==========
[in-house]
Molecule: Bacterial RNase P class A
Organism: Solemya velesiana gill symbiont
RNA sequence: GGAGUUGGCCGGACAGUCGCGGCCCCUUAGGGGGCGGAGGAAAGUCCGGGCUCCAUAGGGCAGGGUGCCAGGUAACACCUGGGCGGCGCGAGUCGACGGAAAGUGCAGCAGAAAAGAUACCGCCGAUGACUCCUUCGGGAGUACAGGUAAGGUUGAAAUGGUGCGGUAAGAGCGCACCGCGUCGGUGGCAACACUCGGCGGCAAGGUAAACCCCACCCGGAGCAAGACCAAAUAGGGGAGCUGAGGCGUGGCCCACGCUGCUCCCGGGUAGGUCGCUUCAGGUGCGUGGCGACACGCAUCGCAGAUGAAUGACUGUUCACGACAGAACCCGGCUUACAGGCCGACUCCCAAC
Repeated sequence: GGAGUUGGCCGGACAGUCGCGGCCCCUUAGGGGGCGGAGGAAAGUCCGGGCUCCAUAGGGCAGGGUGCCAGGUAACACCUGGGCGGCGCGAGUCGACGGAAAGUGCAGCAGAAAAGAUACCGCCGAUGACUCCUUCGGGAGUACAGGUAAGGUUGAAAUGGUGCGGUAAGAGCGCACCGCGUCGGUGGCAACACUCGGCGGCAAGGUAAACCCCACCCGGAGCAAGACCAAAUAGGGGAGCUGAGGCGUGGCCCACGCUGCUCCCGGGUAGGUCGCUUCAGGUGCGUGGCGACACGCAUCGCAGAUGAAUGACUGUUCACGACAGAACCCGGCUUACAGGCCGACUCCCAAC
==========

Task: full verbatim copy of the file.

[in-house]
Molecule: Bacterial RNase P class A
Organism: Solemya velesiana gill symbiont
RNA sequence: GGAGUUGGCCGGACAGUCGCGGCCCCUUAGGGGGCGGAGGAAAGUCCGGGCUCCAUAGGGCAGGGUGCCAGGUAACACCUGGGCGGCGCGAGUCGACGGAAAGUGCAGCAGAAAAGAUACCGCCGAUGACUCCUUCGGGAGUACAGGUAAGGUUGAAAUGGUGCGGUAAGAGCGCACCGCGUCGGUGGCAACACUCGGCGGCAAGGUAAACCCCACCCGGAGCAAGACCAAAUAGGGGAGCUGAGGCGUGGCCCACGCUGCUCCCGGGUAGGUCGCUUCAGGUGCGUGGCGACACGCAUCGCAGAUGAAUGACUGUUCACGACAGAACCCGGCUUACAGGCCGACUCCCAAC
Repeated sequence: GGAGUUGGCCGGACAGUCGCGGCCCCUUAGGGGGCGGAGGAAAGUCCGGGCUCCAUAGGGCAGGGUGCCAGGUAACACCUGGGCGGCGCGAGUCGACGGAAAGUGCAGCAGAAAAGAUACCGCCGAUGACUCCUUCGGGAGUACAGGUAAGGUUGAAAUGGUGCGGUAAGAGCGCACCGCGUCGGUGGCAACACUCGGCGGCAAGGUAAACCCCACCCGGAGCAAGACCAAAUAGGGGAGCUGAGGCGUGGCCCACGCUGCUCCCGGGUAGGUCGCUUCAGGUGCGUGGCGACACGCAUCGCAGAUGAAUGACUGUUCACGACAGAACCCGGCUUACAGGCCGACUCCCAAC